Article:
Everyone knows that a deer’s best defense is its nose. Yet it still amazes me when hunters tell me they do not engage in any scent control practices. Sure, its possible to hunt without being concerned over your scent. You may even kill a deer. But consistent success will only come when the deer’s number one defense is neutralized.
Let’s start with the basics and what is often referred to as “hunting the wind.” This technique is essential from the beginning and will dictate where you hang a stand and when you hunt it. While scouting an area for deer sign, do not only take note of what you see on the ground, tracks, rubs, etc. but observe the wind direction. Determine where the deer are traveling to and from such as bedding areas and food sources and find a way to stay downwind of these areas. Some folks feel they need to hang their stand where the ducks are flying under them to get away from a deer’s nose and eyes. I can’t argue, but then again, I don’t like heights. So for me 15 feet is usually my maximum height maybe 20 on occasion. But I have killed deer from far less and many from the ground. Just remember that when hunting from lower elevations and especially from the ground, you are well within the deer’s ranges of smell, sight, and sound. Keep your movement to a minimum. When you have to move make it slow and deliberate. Use the wind to your advantage by thinking about what wind directions will work best for morning and evening hunts. Place your stand where your position will be downwind and only hunt that stand when the wind is right.
Now that sounds all well and good, but what about those of us out there with limited hunting land who may not have the flexibility of multiple stand locations for each wind direction. Half your season could be gone before you get that perfect wind and even then, what if it switches direction 30 minutes into the hunt. Well, the retail stores are filled with gadgets and gizmos, sprays, and powders that all claim to eliminate human scent. I do not believe that any of these products will 100% “eliminate” your scent. But I am a huge believer in that they will reduce your scent significantly enough to reduce your chances of alerting a deer.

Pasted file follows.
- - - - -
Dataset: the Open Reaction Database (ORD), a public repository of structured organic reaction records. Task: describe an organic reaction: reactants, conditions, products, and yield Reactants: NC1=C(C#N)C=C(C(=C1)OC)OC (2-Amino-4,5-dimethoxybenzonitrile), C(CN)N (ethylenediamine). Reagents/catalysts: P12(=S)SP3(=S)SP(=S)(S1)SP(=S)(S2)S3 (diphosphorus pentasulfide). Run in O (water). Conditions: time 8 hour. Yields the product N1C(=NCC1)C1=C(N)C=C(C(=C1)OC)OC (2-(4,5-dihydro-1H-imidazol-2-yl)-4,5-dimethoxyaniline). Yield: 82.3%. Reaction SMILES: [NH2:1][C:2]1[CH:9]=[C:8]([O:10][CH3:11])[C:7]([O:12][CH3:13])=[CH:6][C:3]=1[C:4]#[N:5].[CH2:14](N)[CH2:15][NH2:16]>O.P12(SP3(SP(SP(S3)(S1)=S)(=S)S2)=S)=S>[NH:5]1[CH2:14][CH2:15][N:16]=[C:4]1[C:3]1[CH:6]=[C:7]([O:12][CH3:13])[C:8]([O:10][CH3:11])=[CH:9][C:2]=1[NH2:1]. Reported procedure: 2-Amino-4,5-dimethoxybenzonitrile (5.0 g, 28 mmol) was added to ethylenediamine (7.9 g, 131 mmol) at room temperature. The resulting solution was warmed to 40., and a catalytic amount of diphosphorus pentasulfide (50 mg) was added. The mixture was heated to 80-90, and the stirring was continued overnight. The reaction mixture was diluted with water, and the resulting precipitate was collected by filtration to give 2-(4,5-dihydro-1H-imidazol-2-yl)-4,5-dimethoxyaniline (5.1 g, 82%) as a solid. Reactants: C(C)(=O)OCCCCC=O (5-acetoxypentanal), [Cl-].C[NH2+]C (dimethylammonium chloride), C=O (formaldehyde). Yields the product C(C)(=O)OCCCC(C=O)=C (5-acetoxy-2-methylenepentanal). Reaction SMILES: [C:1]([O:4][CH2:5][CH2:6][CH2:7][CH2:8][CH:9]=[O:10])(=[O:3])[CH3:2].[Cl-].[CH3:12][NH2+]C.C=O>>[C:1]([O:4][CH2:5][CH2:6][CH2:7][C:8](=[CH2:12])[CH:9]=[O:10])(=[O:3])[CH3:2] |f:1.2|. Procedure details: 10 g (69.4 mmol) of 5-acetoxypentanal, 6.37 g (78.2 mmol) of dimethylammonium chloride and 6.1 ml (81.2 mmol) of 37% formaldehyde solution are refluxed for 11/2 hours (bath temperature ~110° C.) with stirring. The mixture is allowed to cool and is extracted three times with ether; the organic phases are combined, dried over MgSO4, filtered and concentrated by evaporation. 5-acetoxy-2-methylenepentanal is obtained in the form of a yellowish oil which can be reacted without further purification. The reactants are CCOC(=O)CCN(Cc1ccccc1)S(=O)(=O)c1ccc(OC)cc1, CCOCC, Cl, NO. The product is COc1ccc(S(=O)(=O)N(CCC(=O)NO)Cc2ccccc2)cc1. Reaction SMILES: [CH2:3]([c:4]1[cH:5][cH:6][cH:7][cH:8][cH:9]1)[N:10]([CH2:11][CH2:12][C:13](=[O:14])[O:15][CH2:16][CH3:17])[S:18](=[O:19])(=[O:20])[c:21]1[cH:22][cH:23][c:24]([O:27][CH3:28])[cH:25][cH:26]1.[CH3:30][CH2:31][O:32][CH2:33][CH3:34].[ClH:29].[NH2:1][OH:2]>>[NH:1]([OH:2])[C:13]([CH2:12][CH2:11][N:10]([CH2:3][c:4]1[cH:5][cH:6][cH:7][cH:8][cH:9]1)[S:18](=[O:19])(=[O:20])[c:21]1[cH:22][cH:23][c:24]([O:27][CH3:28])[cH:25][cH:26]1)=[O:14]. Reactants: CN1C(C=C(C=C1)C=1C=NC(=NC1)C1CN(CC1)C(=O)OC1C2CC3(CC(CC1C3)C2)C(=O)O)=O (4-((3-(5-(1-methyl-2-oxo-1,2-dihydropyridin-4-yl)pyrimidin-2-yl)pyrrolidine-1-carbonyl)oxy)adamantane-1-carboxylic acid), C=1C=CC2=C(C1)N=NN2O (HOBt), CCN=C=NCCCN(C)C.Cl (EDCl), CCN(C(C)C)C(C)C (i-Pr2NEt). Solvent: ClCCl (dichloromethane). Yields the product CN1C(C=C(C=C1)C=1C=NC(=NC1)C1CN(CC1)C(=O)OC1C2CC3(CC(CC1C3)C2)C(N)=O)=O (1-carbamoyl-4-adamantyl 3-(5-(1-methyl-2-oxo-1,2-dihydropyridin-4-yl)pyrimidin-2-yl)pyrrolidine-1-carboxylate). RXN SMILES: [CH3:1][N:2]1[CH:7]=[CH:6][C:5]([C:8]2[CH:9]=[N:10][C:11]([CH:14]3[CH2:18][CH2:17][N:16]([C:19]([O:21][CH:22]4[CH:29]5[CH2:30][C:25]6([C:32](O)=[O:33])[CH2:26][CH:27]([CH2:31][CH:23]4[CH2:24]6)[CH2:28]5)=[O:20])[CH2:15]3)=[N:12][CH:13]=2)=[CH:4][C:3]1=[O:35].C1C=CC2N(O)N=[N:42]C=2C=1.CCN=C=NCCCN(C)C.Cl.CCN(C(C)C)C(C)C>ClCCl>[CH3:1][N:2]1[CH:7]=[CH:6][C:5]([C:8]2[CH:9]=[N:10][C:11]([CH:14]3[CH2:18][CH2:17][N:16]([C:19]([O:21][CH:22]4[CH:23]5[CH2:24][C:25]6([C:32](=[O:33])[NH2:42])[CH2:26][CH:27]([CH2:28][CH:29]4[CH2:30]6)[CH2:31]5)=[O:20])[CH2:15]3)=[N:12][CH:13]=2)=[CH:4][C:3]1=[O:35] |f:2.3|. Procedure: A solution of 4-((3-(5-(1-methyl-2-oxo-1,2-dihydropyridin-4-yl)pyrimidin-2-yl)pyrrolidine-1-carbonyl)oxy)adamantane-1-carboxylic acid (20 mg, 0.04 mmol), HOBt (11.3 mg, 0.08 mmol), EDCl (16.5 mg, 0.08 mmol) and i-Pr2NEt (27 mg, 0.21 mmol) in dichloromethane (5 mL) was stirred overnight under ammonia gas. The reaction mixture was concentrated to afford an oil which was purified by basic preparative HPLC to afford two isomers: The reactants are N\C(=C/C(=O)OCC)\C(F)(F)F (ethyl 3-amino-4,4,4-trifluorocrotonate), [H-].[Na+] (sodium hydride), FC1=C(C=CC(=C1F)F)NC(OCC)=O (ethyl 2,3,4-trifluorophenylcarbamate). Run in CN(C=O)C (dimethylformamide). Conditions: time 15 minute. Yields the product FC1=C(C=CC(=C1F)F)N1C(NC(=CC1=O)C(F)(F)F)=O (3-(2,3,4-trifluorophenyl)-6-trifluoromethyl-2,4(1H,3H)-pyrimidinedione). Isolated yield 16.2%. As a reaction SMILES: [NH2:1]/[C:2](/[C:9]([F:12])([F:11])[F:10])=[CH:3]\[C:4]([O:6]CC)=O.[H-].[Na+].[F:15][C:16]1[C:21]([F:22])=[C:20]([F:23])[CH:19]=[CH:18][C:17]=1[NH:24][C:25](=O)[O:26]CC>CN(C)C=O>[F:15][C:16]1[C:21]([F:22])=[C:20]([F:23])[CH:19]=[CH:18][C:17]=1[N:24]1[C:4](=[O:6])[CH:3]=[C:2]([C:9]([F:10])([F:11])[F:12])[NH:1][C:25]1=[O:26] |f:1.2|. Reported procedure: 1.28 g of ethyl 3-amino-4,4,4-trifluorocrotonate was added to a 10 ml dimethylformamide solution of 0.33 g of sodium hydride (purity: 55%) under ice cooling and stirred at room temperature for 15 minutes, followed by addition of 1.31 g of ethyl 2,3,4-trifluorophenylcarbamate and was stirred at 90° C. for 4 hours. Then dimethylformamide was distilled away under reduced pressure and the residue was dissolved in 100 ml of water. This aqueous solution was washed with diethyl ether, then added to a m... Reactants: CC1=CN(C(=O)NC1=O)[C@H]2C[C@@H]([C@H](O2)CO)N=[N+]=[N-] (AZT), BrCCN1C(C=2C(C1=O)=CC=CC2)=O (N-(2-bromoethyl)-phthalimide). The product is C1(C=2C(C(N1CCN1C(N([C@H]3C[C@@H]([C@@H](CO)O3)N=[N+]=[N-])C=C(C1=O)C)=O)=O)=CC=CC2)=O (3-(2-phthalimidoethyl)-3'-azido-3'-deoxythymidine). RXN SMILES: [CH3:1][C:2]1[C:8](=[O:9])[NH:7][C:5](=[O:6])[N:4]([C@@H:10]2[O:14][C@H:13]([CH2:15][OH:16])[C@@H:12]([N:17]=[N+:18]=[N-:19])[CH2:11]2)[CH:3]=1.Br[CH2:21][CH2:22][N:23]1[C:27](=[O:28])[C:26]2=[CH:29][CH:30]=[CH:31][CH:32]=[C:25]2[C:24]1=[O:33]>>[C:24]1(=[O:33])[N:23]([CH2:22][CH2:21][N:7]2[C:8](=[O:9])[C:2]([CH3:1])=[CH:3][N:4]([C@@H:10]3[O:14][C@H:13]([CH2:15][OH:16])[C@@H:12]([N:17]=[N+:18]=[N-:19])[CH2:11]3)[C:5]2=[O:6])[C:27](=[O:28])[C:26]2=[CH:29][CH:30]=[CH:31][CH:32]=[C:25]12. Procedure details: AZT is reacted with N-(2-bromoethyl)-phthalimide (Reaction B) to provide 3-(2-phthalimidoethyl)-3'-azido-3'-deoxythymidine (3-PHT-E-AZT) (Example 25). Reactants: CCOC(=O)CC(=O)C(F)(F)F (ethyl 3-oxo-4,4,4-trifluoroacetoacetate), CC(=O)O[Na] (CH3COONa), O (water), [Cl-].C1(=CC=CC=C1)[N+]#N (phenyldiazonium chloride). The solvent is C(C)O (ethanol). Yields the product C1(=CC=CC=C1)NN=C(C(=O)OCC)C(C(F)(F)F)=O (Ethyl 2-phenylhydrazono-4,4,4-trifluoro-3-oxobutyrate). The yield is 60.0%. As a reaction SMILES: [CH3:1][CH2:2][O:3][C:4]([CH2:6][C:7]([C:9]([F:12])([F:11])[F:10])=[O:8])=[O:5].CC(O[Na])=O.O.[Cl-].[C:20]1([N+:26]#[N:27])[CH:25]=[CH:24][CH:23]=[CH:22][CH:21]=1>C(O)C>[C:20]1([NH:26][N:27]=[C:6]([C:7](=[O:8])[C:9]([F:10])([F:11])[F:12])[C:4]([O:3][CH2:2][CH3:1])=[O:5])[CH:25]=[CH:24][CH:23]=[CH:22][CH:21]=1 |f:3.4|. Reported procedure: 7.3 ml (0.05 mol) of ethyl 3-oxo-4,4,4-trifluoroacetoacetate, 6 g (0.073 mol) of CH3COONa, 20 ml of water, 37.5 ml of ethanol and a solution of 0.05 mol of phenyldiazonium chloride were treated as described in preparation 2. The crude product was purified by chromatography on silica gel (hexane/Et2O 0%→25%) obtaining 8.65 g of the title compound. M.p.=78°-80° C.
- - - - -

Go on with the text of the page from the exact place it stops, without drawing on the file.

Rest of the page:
The DEER30 team and I personally use a variety of scent control products and with great success, just go to our Deer Hunting Videos or Trophy Room pages. In any one our closets you may find sprays, shampoos, body wash, and bars of soap by Hunter Specialties® Scent-A-Way, Dead Down Wind®, Wildlife Research Center Scent Killer®, etc. Some of us use non-scented products, while others use cover scent wafers or sprays with ‘fresh earth” scent. Why is there no brand loyalty amongst us? Because first, we aren’t being paid to endorse anything, and second we each believe that the product we choose does its job to minimize our scent and help to fool a deer’s nose. We also use scent eliminating clothing such as garments made by Scent Lok, carbon-lined bags, plastic storage containers, scent reducing laundry detergent and dryer sheets. Yes, they make just about everything, and no it is not necessary to use all of these things to kill a deer. But when I’m bow hunting I prefer to have a deer as close as I can get it, hopefully less than 30 yards. That is a small space when you think about all the other areas in which that deer can travel. So when the opportunity comes, I don’t want to blow it by letting his nose pick me out before get a shot or even know he is there.